By NATALIA HAWK
A couple of weeks ago, I was lucky enough to interview British singer/songwriter Jamie Cullum.
What was meant to be a quick phoner on a Tuesday night turned into a lovely chat with a genuinely nice guy. And not only nice, but ridiculously talented. Jamie plays piano, guitar, bass and drums, along with a myriad of other instruments he was too modest to elaborate on.
A bit of history about Jamie for you: he recorded his very first album in a village hall in 1999, with only 48 pounds to produce it. He’s since released four more albums, and is about to release a fifth, Momentum, which was recorded with everything from iPhone apps to cassette recorders – whatever was handy at the time.
He’s married to Sophie Dahl, model and granddaughter of the famous author Roald Dahl. Together, the two of them have two daughters – two-year-old Lyra, and Margot, who was born in March this year.
When I interviewed Jamie, he was actually looking after two-month-old Margot – and in between cuddling her, he answered every question I had about music to parenthood to creativity in general.
Here’s what this incredibly talented musician had to say about it all:
On getting into music:
My parents weren’t musicians, but I had a very musical family, in the sense that the radio was always on and the record player was always on, there was a piano in the house, there was a toy drum kit and there was a guitar. I did a bit of playing when I was younger but I kind of gave that up for a while and was more interested in football and stuff. I think at 12 or 13 music really became my identity – I started record collecting, started getting into different styles of music, like hip hop and stuff, and electronic music and was interested in where all the sounds were coming from.
On musical inspirations:
Ben Folds made me want to play the piano. Herbie Hancock made me want to play jazz piano. A Tribe Called Quest made me fall in love with jazz. Songwriting-wise, lots of people really – Tom Waits, Sufjan Stevens, Cole Porter, Jimi Hendrix – a really wide variety of people. I’m also inspired by quite a lot of DJs.
On his new album:
This new one feels like a favourite. The sound is made up almost entirely of my songs. My other albums have been a mix of covers and originals. I feel great that I’ve had the guts to really put together an album with original songs.
On improvising his gigs (he never works to a set list):
I feel that not having a script to work to makes everything more live and exciting. A lot of musicians these days work to a backing track, they have to follow a certain script. I like things to move around and jump about, and feel like they’ve got some life to it.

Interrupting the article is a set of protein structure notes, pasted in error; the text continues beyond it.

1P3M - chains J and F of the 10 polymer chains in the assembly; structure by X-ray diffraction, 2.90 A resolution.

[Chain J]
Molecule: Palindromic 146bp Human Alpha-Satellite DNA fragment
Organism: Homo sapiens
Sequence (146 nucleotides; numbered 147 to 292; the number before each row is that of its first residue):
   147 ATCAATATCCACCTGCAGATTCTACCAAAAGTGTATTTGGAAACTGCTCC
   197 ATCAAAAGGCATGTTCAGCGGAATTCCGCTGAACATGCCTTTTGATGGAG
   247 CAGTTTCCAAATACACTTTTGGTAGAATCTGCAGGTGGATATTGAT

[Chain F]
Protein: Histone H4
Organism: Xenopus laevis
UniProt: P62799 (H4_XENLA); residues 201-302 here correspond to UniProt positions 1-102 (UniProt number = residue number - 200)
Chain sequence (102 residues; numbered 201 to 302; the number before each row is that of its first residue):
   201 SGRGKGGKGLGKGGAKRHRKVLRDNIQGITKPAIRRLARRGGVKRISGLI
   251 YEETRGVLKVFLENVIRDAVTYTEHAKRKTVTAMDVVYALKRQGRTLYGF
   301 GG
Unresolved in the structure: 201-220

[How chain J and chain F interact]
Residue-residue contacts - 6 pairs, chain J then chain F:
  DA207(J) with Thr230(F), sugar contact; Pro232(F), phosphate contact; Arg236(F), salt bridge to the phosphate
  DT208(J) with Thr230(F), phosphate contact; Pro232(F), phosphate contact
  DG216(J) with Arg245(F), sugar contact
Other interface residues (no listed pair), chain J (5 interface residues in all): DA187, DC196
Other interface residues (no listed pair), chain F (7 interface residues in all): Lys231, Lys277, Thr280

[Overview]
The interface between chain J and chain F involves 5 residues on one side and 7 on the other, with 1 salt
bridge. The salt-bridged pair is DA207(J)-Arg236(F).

I think I kind of believe in the romance of it all, where you would have to sit there in the middle of the night by a piano, with moonlight streaming through the window and inspiration would come. I think as you get older and more experienced you really realise that inspiration can hit any time, and the important thing is to show up for the office. Show up behind your instruments, or show up waiting for ideas to come, and they will come. You can also get an idea in the shower, or on the train, or walking the dog in the garden. Being creative – there’s no pattern to it.
On becoming a father:
Having children makes you see everything a lot more intently, you see a lot more of the best of yourself and a lot more of the worst of yourself and all that kind of stuff. It makes you see the world for what it is, and that doesn’t necessarily mean only the good things, it’s the bad things as well. You’re able to make judgements and comments on the world a lot easier.
How life has changed:
I also think the main part is that you don’t think as much.
When I was making music before I had children you just go into the studio and kind of wait, however long you can go, whatever time you can spend. You have to structure your time as a parent, and that’s good, knowing you’ve got a couple of hours to do some work – that spurs your creative brain on even quicker. Sometimes I think thinking is the enemy of creativity.
On becoming a musician:
Just do it. Don’t care about anything else, don’t think too much, don’t wait till you feel you’re ready, just go and do it. Because the best experience you can have is by just doing music. You can faff around, and say ‘Oh I’m not ready to do it’ but just go and do it, because that’s the only way you’ll learn.
Jamie Cullum’s brand new album ‘Momentum’ is out now, available in stores and online. Read our review here and enter our Jamie Cullum competition to win a special prize pack & personal message from Jamie himself.
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